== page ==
EG26 – Standard Old Fashioned Grazing Mixture

Composition

EG26 contains a selection of grasses and clovers which complement each other to produce a productive sward. EG26 may not be as high yielding as modern ryegrass leys but is more stable and dependable over a range of soil and weather conditions, with less need for inputs of fertiliser and chemicals. It is ideally suited to low input extensive grazing systems and for ‘amenity grazing' such as in country parks and pony paddocks.

Grasses

% Latin name Common name
3 Agrostis capillaris Common Bent
9 Cynosurus cristatus Crested Dogstail
9 Dactylis glomerata Cocksfoot
12 Festuca rubra Strong-creeping Red-fescue
35 Lolium perenne Perennial Ryegrass
6 Phleum bertolonii Smaller Cat's-tail
9 Poa pratensis Smooth-stalked Meadow-grass
12 Schedonorus pratensis (Festuca pratensis) Meadow Fescue
3 Trifolium pratense Red Clover
2 Trifolium repens Small Leaved White Clover
100

Sowing Rates

kg/ha kg/acre g/m2 Order Mixture
40 16 4 Order this mixture

Growing Guide

Ground preparation

Good preparation is essential to success so aim to control weeds and produce a good quality seed bed before sowing. Roll fluffy or dry seedbeds with a ring roll to consolidate before sowing. (more on preparation)

Sowing

Seed is best sown in the autumn or spring, but can be sown at other times of the year if there is sufficient warmth and moisture. Spring or late summer/early autumn are better for the clover components of these mixtures which are more susceptible to slug and frost damage if sown later.

Seed must be surface sown: broadcast by machine or broadcast by hand (do not drill). Do not incorporate or cover the seed to any depth, but roll to firm it in and get good soil/seed contact. (more on sowing)

Aftercare

First year management

In good growing conditions (warm soils and adequate rainfall) the grass will establish and need its first management around 6-10 weeks from sowing, by which time grass will have reached around 10cm height.

Light grazing with livestock can be introduced at this stage.  Sheep are to be preferred as they have lighter feet and nibble grass back neatly and so encourage the grass to thicken up by tillering at the base.  Cattle are likely to damage a young sward by tugging at the grass, and from their heavy hooves. Graze for short periods initially to avoid over grazing and allow time for the grass to recover.  Avoid grazing if the soil is saturated with water.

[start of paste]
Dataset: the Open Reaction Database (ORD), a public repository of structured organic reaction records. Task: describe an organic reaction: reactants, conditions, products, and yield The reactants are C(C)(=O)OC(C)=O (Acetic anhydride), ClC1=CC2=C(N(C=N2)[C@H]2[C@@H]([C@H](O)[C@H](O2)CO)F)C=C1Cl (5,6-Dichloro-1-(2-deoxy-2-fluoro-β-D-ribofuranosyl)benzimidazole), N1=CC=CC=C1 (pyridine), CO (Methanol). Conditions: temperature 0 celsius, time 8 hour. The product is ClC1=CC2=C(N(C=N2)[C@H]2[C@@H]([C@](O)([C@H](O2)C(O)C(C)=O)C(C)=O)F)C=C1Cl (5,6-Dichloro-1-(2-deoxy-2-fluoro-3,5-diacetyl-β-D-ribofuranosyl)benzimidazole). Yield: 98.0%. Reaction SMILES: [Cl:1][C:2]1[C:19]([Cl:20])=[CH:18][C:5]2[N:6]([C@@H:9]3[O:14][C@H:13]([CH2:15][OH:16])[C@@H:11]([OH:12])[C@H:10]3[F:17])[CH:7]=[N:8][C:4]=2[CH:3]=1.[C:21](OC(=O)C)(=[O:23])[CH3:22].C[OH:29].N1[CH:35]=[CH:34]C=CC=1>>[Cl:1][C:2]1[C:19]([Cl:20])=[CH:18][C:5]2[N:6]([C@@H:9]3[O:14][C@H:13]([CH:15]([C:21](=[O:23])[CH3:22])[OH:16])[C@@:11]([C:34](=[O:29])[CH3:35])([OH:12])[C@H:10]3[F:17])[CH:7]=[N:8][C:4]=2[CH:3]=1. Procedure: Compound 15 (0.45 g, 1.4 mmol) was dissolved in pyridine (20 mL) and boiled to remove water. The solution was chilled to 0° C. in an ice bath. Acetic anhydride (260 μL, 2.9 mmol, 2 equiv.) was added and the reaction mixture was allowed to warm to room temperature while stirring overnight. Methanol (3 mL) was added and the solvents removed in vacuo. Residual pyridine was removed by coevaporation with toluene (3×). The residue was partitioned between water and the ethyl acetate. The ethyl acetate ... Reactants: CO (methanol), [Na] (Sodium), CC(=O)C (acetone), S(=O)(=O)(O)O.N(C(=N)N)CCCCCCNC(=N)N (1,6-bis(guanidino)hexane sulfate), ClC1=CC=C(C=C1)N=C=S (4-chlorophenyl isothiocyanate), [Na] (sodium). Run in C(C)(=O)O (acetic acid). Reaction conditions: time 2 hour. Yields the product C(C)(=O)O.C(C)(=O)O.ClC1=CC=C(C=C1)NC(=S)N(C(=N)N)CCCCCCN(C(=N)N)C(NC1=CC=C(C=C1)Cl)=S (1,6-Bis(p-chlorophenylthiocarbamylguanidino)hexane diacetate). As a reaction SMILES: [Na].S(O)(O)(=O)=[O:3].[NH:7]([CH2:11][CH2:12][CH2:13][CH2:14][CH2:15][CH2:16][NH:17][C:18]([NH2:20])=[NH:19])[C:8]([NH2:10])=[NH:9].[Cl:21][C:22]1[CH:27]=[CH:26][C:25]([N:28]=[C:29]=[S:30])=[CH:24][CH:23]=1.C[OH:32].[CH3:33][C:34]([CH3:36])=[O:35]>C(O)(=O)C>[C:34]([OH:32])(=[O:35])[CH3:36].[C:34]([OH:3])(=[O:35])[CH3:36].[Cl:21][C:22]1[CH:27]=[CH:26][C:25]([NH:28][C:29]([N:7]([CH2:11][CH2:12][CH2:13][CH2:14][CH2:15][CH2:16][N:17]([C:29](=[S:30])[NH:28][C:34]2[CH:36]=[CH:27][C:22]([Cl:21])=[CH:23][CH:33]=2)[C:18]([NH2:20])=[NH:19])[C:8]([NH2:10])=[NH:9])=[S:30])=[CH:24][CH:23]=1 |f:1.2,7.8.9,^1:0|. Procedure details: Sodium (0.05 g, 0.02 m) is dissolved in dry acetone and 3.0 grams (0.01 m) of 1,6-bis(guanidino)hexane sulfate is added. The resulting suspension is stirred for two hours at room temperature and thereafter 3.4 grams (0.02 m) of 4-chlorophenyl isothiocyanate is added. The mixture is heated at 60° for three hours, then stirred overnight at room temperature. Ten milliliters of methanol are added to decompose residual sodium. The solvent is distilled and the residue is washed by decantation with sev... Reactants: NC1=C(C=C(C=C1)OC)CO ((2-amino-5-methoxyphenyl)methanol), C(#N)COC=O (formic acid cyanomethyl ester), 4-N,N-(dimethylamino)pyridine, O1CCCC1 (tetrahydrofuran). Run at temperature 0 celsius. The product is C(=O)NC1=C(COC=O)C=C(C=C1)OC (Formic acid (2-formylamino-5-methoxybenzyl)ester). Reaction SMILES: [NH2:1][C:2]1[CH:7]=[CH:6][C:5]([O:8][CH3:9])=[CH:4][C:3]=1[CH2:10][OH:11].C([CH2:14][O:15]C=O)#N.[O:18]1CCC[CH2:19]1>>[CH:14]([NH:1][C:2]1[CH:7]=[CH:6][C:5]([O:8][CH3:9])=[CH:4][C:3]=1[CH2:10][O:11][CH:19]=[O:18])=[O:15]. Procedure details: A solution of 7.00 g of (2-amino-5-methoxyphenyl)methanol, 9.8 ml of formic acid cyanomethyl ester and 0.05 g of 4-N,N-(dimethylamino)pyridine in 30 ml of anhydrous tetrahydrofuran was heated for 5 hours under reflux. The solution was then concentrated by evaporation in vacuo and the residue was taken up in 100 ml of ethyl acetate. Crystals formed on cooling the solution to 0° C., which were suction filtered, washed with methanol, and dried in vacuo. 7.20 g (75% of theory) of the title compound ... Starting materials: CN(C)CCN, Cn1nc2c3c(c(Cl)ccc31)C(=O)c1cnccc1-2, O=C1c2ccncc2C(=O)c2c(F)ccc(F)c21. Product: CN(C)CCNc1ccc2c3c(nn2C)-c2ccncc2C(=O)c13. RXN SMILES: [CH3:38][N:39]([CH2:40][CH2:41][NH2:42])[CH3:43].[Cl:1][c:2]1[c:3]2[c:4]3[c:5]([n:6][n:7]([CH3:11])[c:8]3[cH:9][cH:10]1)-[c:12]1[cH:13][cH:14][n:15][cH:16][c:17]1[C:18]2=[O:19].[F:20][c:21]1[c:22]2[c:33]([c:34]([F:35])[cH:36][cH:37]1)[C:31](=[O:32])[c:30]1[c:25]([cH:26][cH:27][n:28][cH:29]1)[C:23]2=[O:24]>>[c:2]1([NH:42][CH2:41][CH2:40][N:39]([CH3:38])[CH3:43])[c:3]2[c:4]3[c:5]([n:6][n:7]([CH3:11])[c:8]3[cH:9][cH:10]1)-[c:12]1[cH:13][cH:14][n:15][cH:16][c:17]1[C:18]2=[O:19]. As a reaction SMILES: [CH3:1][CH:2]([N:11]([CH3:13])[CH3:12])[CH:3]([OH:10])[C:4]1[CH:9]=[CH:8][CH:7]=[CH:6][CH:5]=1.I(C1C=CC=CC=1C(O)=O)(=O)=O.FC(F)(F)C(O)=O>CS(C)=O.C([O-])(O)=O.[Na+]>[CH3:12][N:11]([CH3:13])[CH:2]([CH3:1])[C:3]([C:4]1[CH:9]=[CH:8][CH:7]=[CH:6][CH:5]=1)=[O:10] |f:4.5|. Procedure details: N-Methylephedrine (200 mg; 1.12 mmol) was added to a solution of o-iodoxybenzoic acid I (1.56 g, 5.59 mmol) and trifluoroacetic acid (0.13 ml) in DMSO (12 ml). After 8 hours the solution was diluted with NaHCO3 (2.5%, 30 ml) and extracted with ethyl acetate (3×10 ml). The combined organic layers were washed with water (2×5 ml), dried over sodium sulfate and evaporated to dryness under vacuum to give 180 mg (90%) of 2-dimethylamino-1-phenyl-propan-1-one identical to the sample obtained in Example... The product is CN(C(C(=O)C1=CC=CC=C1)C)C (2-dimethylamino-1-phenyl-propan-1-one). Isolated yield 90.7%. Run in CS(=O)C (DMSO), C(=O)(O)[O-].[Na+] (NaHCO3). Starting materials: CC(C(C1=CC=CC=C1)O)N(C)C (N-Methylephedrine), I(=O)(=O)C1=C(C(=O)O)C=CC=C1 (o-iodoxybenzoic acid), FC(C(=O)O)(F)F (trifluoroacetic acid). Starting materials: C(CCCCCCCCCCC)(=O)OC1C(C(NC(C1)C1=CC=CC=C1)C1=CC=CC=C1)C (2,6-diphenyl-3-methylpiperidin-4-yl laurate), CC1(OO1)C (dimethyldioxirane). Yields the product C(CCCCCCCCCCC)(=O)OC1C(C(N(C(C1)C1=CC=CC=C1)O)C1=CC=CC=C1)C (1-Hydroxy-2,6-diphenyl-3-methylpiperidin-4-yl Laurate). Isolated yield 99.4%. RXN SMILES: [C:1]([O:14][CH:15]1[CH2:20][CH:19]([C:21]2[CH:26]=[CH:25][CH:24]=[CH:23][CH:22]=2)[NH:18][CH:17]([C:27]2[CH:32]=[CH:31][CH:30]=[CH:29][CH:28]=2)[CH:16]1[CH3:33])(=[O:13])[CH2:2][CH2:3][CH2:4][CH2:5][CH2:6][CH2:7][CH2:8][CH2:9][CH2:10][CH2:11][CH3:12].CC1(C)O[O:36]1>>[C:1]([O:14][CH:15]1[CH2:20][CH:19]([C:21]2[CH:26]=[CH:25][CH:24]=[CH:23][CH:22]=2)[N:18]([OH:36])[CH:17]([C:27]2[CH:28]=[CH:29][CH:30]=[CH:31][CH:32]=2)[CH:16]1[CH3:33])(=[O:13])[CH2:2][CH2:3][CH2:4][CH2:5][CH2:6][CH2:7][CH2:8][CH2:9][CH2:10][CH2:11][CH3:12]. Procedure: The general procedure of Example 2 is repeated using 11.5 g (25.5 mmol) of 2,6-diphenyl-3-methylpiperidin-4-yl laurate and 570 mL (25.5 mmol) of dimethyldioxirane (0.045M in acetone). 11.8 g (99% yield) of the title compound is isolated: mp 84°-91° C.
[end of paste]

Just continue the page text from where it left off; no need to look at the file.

Alternatively, top initial growth (sown species and weeds) to encourage the sward to thicken up and restrict any weed growth. Remove or disperse cuttings so as not to leave mulched patches which will kill young grass.

Management once established

Once the sward is well established with good ground cover and strong roots livestock can be introduced freely to graze as appropriate to the season and amount of growth.

Do not over-stock to avoid sward damage and poaching. Rotating grazing round different fields or sub-dividing fields is a good way of preventing over-grazing and allowing the sward recovery time. Aim to keep a sward height of at least five centimetres through most of the grazing period, and not less than two to five centimetres at the end of a grazing period.

Remove animals from pastures if the ground is very wet or waterlogged as their hooves will very quickly destroy the sward and churn up the ground.  Such poaching destroys the sward and opens it up to invasion of problem weeds like thistles and ragwort.

Control any weeds like docks and thistles by spot treatment. (more on weed control)

Top any un-grazed tall growth in pastures with a rotary or flail mower (or a scythe) each year in late June to early July.  This topping will help keep weeds like thistles at bay, and even up the sward, inhibiting tussock formation from grasses like cocksfoot. Note: If you have nesting birds using the pasture delay topping until they have fledged in late July.

Chain harrow in early spring as soon as the ground dries enough to even out mole hills, remove dead grass and reinvigorate the sward. Over-seed any significant bare areas.

These grazing mixtures can be used to produce a hay crop from the second year onward if required Shut up the pasture removing livestock from spring through to midsummer. Take a hay cut late June/July.  After the hay crop has been removed return livestock to graze the aftermath.

 

 

Ordering

You can order any quantity of this mixture from 0.1kg up to 1000kg. Please contact us if you require more.

nb: 1000g = 1kg, 100g = 0.1kg

Prices include p&p to most mainland destinations, more on delivery charges.

Prices

£/100kg £750.00
£/10kg £84.00
£/1kg £12.00
£/100g £5.00